As a runner, learning how to run in the rain is important. You don’t always have to run outside, for example, you can choose to take your run indoors to a treadmill or indoor track, but getting experience in the rain, will help you on days where it decides to run during your race. In fact, getting used to rainy runs under various conditions (cold, wind, heat) can be very useful on race day. In this episode, you will learn how to deal with rainy running conditions directly and several tips on how to run in the rain comfortably. All this and more, coming up on today’s podcast.
In this episode, Coach Stephanie and I walk through several tips for how to run in the rain and stay reasonably comfortable in most cases. These tips were things that we have learned over the years living in a part of the country that gets a lot of rain (Ohio) or have picked up from other runners that we have learned from.
As a runner, learning how to run in the rain is important. You don’t always have to run outside, for example you can choose to take your run indoors to a treadmill or indoor track, but getting experience in the rain, will help you on days where it decides to run during your race. In fact, getting used to rainy runs under various conditions (cold, wind, heat) can be very useful on race day. You will learn how to deal with the weather conditions directly and it will help your mindset going into a run when conditions are bad. In fact, this topic was inspired by the 2018 Boston Marathon in which race conditions were horrible with driving rain, wind, and cold.
For a complete discussion of these tips, we highly recommend that you listen to the podcast in its entirety because we elaborate on some the tips.
How To Run In The Rain
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Obviously, you can bypass your run and take it indoors. Problem solved.
Wearing a hat with a brim can help block the rain from hitting your face and if it is cold will help keep your head warm since most heat is lost through your head.
A lightweight waterproof or water-resistant running jacket may be all you need in warm temperatures, but wearing one over warmer clothes will help keep you dry in colder temperatures. Also, get one that its wind-resistant to help keep the cutting chill from the wind out. When using a water-resistant jacket, be sure to wear a moisture-wicking base layer underneath that will allow sweat to wick away from your skin. Finally, look for an outer shell that is vented. In other words, a jacket that has vents woven in usually under flaps in the back and under your armpits. This will allow your sweat to evaporate as well as help cool you when you warm up. Some examples can be found here.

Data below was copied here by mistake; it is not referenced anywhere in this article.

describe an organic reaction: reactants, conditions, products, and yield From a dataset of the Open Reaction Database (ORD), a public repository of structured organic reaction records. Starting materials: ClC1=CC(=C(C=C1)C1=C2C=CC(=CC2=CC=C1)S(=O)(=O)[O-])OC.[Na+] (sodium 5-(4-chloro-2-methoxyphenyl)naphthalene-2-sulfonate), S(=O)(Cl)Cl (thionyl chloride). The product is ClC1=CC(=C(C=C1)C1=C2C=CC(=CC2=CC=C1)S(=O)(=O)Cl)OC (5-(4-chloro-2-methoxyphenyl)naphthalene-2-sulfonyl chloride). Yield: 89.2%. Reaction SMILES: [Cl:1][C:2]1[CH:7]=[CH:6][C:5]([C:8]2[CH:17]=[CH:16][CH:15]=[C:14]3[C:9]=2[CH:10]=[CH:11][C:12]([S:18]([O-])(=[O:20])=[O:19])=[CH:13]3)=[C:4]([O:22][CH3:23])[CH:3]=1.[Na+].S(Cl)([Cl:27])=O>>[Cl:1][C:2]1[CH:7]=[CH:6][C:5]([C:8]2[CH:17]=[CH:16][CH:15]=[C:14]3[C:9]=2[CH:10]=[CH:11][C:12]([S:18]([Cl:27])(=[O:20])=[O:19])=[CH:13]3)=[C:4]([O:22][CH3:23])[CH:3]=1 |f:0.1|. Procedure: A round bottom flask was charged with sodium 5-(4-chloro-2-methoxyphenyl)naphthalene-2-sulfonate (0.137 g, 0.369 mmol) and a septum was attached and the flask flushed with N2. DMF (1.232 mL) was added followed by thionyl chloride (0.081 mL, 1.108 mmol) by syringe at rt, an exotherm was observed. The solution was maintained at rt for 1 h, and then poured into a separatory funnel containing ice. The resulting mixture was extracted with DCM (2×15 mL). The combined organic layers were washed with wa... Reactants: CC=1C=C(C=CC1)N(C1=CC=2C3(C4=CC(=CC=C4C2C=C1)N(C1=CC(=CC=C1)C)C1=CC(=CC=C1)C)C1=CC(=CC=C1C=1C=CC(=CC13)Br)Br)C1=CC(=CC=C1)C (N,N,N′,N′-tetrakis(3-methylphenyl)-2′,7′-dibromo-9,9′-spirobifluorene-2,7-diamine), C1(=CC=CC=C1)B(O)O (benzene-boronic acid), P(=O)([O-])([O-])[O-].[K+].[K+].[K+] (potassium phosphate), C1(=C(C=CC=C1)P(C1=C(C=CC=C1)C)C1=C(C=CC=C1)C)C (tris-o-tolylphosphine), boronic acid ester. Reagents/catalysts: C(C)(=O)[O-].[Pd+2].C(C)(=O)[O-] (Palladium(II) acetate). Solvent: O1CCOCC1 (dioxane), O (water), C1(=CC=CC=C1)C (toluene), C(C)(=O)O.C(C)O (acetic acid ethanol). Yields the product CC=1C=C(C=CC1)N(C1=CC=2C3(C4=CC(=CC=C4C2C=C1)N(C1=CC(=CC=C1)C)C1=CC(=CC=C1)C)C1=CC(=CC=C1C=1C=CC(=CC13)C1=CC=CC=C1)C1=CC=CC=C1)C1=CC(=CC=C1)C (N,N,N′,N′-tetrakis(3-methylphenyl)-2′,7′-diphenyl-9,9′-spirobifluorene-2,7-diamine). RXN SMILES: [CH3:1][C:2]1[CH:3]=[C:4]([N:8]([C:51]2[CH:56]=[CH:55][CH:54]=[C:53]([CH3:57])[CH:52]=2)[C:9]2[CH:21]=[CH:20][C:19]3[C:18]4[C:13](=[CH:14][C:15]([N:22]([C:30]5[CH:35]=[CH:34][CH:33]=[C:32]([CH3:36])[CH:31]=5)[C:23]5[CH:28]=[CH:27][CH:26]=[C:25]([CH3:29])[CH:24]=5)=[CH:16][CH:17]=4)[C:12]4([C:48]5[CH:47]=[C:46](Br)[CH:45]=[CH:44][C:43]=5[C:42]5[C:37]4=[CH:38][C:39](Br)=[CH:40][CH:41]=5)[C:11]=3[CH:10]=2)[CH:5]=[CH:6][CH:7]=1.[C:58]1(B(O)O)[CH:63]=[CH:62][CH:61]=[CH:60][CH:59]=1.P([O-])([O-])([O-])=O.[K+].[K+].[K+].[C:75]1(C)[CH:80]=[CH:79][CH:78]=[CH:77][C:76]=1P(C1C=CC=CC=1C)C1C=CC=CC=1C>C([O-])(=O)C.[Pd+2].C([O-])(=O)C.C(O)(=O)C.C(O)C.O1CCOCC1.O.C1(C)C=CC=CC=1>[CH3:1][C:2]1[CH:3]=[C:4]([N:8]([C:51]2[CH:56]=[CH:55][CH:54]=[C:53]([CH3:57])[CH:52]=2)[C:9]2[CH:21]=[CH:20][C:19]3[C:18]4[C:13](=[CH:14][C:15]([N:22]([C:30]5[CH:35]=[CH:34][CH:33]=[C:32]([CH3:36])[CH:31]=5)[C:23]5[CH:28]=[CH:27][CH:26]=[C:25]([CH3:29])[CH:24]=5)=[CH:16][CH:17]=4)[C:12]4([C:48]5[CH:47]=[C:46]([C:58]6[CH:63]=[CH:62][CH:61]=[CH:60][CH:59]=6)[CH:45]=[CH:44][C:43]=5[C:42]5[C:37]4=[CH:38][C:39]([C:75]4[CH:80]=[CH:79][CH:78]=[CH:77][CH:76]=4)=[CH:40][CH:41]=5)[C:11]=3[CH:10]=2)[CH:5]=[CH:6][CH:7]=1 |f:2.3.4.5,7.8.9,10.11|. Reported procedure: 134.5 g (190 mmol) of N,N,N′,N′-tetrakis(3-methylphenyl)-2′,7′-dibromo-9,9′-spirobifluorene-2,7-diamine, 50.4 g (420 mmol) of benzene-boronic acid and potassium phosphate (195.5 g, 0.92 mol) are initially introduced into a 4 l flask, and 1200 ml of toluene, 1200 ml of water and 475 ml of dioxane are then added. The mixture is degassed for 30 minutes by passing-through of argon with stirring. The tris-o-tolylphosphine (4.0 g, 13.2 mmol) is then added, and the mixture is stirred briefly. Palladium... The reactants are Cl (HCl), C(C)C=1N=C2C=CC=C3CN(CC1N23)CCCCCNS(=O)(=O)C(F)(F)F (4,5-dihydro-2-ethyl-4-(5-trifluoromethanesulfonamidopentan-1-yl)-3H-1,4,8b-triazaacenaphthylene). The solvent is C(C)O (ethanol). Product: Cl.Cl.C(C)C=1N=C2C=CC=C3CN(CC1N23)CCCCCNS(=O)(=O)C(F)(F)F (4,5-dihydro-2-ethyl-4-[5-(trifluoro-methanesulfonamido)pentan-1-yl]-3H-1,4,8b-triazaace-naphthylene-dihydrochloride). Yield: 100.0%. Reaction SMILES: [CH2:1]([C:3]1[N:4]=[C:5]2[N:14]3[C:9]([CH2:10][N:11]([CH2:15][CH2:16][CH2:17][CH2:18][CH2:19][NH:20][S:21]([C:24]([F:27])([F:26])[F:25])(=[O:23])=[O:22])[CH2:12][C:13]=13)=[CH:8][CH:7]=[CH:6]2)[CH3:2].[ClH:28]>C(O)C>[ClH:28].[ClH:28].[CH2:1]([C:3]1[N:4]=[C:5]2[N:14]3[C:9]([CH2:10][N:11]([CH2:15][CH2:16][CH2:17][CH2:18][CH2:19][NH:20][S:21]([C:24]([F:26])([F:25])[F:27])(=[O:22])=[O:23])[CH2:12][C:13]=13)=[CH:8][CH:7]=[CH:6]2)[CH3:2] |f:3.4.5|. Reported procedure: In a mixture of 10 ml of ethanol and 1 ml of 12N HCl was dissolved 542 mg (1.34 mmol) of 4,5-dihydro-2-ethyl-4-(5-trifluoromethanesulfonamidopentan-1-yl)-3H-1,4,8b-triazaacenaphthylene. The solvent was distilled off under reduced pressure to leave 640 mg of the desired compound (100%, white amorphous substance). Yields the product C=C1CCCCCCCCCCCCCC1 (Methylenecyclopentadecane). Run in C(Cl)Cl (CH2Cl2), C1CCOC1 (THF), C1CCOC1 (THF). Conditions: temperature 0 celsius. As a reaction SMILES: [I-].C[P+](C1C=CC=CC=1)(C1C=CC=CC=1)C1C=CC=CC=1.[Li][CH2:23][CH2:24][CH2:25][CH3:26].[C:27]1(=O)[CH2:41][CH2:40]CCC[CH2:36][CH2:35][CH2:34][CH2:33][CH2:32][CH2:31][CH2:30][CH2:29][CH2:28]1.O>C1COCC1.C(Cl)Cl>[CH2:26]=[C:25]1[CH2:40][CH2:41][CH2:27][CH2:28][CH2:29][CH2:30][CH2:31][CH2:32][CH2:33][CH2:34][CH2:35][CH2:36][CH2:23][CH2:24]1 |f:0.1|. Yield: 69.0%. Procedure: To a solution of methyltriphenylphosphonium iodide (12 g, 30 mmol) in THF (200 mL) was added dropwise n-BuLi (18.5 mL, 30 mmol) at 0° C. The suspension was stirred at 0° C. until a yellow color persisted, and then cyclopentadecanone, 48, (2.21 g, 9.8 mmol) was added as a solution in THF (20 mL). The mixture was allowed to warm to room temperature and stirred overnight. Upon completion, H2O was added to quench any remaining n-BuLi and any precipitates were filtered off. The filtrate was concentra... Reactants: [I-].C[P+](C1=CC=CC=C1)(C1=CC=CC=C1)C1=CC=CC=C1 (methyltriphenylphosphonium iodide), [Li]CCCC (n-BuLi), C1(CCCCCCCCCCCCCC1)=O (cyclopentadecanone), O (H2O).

Rainy days are usually low visibility days when it comes to driving. Anything you can do to make yourself more visible increases your safety.
Using a zip lock bag or waterproof covering can prevent accidental water damage to your phone or other electronic devices. Most running watches are water-resistant, but if you are not sure, check with the manufacturer specs to see what the waterproof rating is. Look for ratings like ipx6, ipx7, or ipx8.
If it is raining before the race, wearing old shoes and socks that you can throw aside will allow you to start the race with dry feet. This works especially well when the rain stops before the race or early enough that you can get through the race with dry feet. If you don’t have old shoes, wrap your shoes with plastic shopping bags and tape them around your feet. Then you can just remove the bag before the race.
A large garbage bag can be used as an emergency poncho or help you keep warm should you need it.
It seems obvious, but sometimes I get talking with other runners and forget to pay attention where I step. I can’t tell you how many times a puddle was deeper than it looked.
Fill your shoes with newspaper, or put them upside down over a heating register in your house and allow them to dry out thoroughly. Do not put them in a dryer as that can damage your dryer or your shoes.
Yes, you can be struck by lightning.
If it is cold or cool out, getting wet can lead to hypothermia, a condition where your body can’t maintain normal body temperature and your core body temperature gets too low. In fact, the majority of people who dropped out of the 2018 Boston marathon, dropped out because they were cold and wet and many were treated for hypothermia.
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